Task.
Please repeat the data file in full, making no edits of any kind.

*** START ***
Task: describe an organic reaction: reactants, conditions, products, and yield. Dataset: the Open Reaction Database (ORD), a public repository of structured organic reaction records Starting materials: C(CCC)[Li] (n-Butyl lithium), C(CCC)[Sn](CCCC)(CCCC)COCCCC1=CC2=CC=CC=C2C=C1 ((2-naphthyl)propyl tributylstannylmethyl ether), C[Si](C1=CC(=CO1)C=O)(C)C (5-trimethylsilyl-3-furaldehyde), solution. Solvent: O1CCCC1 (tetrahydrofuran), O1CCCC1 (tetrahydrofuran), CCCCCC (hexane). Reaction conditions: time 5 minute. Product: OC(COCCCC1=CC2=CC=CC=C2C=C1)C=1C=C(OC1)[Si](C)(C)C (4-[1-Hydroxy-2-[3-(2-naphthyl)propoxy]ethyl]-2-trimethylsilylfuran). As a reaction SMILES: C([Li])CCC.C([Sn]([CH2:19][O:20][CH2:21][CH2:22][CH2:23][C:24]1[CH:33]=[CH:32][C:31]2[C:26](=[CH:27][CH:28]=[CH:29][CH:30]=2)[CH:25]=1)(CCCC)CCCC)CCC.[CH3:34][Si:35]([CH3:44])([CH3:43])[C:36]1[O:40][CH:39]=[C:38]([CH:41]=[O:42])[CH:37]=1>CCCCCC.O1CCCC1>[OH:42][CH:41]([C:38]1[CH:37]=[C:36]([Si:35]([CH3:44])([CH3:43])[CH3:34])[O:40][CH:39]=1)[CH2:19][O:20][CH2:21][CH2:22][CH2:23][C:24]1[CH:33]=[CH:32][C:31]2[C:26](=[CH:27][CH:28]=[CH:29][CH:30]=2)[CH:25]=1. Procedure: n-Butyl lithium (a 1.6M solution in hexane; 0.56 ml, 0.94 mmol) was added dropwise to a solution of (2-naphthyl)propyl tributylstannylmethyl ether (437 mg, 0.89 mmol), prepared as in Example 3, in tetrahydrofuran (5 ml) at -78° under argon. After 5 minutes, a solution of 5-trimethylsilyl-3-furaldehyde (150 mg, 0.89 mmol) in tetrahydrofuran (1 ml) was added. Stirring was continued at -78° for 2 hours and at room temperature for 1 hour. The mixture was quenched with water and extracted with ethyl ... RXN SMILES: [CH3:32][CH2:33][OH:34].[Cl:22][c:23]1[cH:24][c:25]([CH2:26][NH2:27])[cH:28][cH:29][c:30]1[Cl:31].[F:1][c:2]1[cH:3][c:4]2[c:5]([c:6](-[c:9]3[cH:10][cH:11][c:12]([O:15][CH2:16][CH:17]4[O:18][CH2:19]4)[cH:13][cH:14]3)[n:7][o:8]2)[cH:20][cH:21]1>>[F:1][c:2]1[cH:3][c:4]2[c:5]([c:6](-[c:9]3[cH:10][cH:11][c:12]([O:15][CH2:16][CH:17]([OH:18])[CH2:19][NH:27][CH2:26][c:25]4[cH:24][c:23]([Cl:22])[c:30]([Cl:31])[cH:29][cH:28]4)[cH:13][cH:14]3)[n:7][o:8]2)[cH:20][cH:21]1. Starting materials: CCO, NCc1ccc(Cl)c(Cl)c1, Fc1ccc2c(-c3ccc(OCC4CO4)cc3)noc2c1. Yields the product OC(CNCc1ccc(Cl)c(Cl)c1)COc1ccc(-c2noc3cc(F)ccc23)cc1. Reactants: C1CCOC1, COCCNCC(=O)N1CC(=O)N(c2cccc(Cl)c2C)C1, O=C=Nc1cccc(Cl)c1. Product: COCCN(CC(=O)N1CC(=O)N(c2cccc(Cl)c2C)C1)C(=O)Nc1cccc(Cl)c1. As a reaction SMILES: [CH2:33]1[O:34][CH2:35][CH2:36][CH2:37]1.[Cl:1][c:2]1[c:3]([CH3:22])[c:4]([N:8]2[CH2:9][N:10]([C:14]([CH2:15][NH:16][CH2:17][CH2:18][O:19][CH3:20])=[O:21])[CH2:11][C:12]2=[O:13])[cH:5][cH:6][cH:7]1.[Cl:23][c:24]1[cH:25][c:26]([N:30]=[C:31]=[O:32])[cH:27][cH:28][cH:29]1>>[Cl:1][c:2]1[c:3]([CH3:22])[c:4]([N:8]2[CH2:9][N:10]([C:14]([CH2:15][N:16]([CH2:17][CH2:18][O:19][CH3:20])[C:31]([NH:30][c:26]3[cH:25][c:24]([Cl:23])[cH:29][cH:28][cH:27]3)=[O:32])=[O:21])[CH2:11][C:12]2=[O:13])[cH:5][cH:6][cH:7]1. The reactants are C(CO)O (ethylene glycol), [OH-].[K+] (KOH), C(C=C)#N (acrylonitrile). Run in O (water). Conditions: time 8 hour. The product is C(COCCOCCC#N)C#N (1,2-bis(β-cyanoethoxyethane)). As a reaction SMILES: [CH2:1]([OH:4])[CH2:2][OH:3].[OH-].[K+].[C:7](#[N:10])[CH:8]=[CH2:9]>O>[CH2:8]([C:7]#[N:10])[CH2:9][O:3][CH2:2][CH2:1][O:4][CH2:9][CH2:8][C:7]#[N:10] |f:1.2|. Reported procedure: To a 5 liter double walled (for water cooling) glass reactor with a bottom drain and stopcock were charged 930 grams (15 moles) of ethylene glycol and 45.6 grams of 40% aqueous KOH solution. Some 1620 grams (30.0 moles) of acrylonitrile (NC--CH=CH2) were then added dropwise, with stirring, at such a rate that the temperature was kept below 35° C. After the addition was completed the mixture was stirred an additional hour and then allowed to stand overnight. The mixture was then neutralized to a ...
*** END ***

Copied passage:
Task: describe an organic reaction: reactants, conditions, products, and yield. Dataset: the Open Reaction Database (ORD), a public repository of structured organic reaction records Starting materials: C(CCC)[Li] (n-Butyl lithium), C(CCC)[Sn](CCCC)(CCCC)COCCCC1=CC2=CC=CC=C2C=C1 ((2-naphthyl)propyl tributylstannylmethyl ether), C[Si](C1=CC(=CO1)C=O)(C)C (5-trimethylsilyl-3-furaldehyde), solution. Solvent: O1CCCC1 (tetrahydrofuran), O1CCCC1 (tetrahydrofuran), CCCCCC (hexane). Reaction conditions: time 5 minute. Product: OC(COCCCC1=CC2=CC=CC=C2C=C1)C=1C=C(OC1)[Si](C)(C)C (4-[1-Hydroxy-2-[3-(2-naphthyl)propoxy]ethyl]-2-trimethylsilylfuran). As a reaction SMILES: C([Li])CCC.C([Sn]([CH2:19][O:20][CH2:21][CH2:22][CH2:23][C:24]1[CH:33]=[CH:32][C:31]2[C:26](=[CH:27][CH:28]=[CH:29][CH:30]=2)[CH:25]=1)(CCCC)CCCC)CCC.[CH3:34][Si:35]([CH3:44])([CH3:43])[C:36]1[O:40][CH:39]=[C:38]([CH:41]=[O:42])[CH:37]=1>CCCCCC.O1CCCC1>[OH:42][CH:41]([C:38]1[CH:37]=[C:36]([Si:35]([CH3:44])([CH3:43])[CH3:34])[O:40][CH:39]=1)[CH2:19][O:20][CH2:21][CH2:22][CH2:23][C:24]1[CH:33]=[CH:32][C:31]2[C:26](=[CH:27][CH:28]=[CH:29][CH:30]=2)[CH:25]=1. Procedure: n-Butyl lithium (a 1.6M solution in hexane; 0.56 ml, 0.94 mmol) was added dropwise to a solution of (2-naphthyl)propyl tributylstannylmethyl ether (437 mg, 0.89 mmol), prepared as in Example 3, in tetrahydrofuran (5 ml) at -78° under argon. After 5 minutes, a solution of 5-trimethylsilyl-3-furaldehyde (150 mg, 0.89 mmol) in tetrahydrofuran (1 ml) was added. Stirring was continued at -78° for 2 hours and at room temperature for 1 hour. The mixture was quenched with water and extracted with ethyl ... RXN SMILES: [CH3:32][CH2:33][OH:34].[Cl:22][c:23]1[cH:24][c:25]([CH2:26][NH2:27])[cH:28][cH:29][c:30]1[Cl:31].[F:1][c:2]1[cH:3][c:4]2[c:5]([c:6](-[c:9]3[cH:10][cH:11][c:12]([O:15][CH2:16][CH:17]4[O:18][CH2:19]4)[cH:13][cH:14]3)[n:7][o:8]2)[cH:20][cH:21]1>>[F:1][c:2]1[cH:3][c:4]2[c:5]([c:6](-[c:9]3[cH:10][cH:11][c:12]([O:15][CH2:16][CH:17]([OH:18])[CH2:19][NH:27][CH2:26][c:25]4[cH:24][c:23]([Cl:22])[c:30]([Cl:31])[cH:29][cH:28]4)[cH:13][cH:14]3)[n:7][o:8]2)[cH:20][cH:21]1. Starting materials: CCO, NCc1ccc(Cl)c(Cl)c1, Fc1ccc2c(-c3ccc(OCC4CO4)cc3)noc2c1. Yields the product OC(CNCc1ccc(Cl)c(Cl)c1)COc1ccc(-c2noc3cc(F)ccc23)cc1. Reactants: C1CCOC1, COCCNCC(=O)N1CC(=O)N(c2cccc(Cl)c2C)C1, O=C=Nc1cccc(Cl)c1. Product: COCCN(CC(=O)N1CC(=O)N(c2cccc(Cl)c2C)C1)C(=O)Nc1cccc(Cl)c1. As a reaction SMILES: [CH2:33]1[O:34][CH2:35][CH2:36][CH2:37]1.[Cl:1][c:2]1[c:3]([CH3:22])[c:4]([N:8]2[CH2:9][N:10]([C:14]([CH2:15][NH:16][CH2:17][CH2:18][O:19][CH3:20])=[O:21])[CH2:11][C:12]2=[O:13])[cH:5][cH:6][cH:7]1.[Cl:23][c:24]1[cH:25][c:26]([N:30]=[C:31]=[O:32])[cH:27][cH:28][cH:29]1>>[Cl:1][c:2]1[c:3]([CH3:22])[c:4]([N:8]2[CH2:9][N:10]([C:14]([CH2:15][N:16]([CH2:17][CH2:18][O:19][CH3:20])[C:31]([NH:30][c:26]3[cH:25][c:24]([Cl:23])[cH:29][cH:28][cH:27]3)=[O:32])=[O:21])[CH2:11][C:12]2=[O:13])[cH:5][cH:6][cH:7]1. The reactants are C(CO)O (ethylene glycol), [OH-].[K+] (KOH), C(C=C)#N (acrylonitrile). Run in O (water). Conditions: time 8 hour. The product is C(COCCOCCC#N)C#N (1,2-bis(β-cyanoethoxyethane)). As a reaction SMILES: [CH2:1]([OH:4])[CH2:2][OH:3].[OH-].[K+].[C:7](#[N:10])[CH:8]=[CH2:9]>O>[CH2:8]([C:7]#[N:10])[CH2:9][O:3][CH2:2][CH2:1][O:4][CH2:9][CH2:8][C:7]#[N:10] |f:1.2|. Reported procedure: To a 5 liter double walled (for water cooling) glass reactor with a bottom drain and stopcock were charged 930 grams (15 moles) of ethylene glycol and 45.6 grams of 40% aqueous KOH solution. Some 1620 grams (30.0 moles) of acrylonitrile (NC--CH=CH2) were then added dropwise, with stirring, at such a rate that the temperature was kept below 35° C. After the addition was completed the mixture was stirred an additional hour and then allowed to stand overnight. The mixture was then neutralized to a ...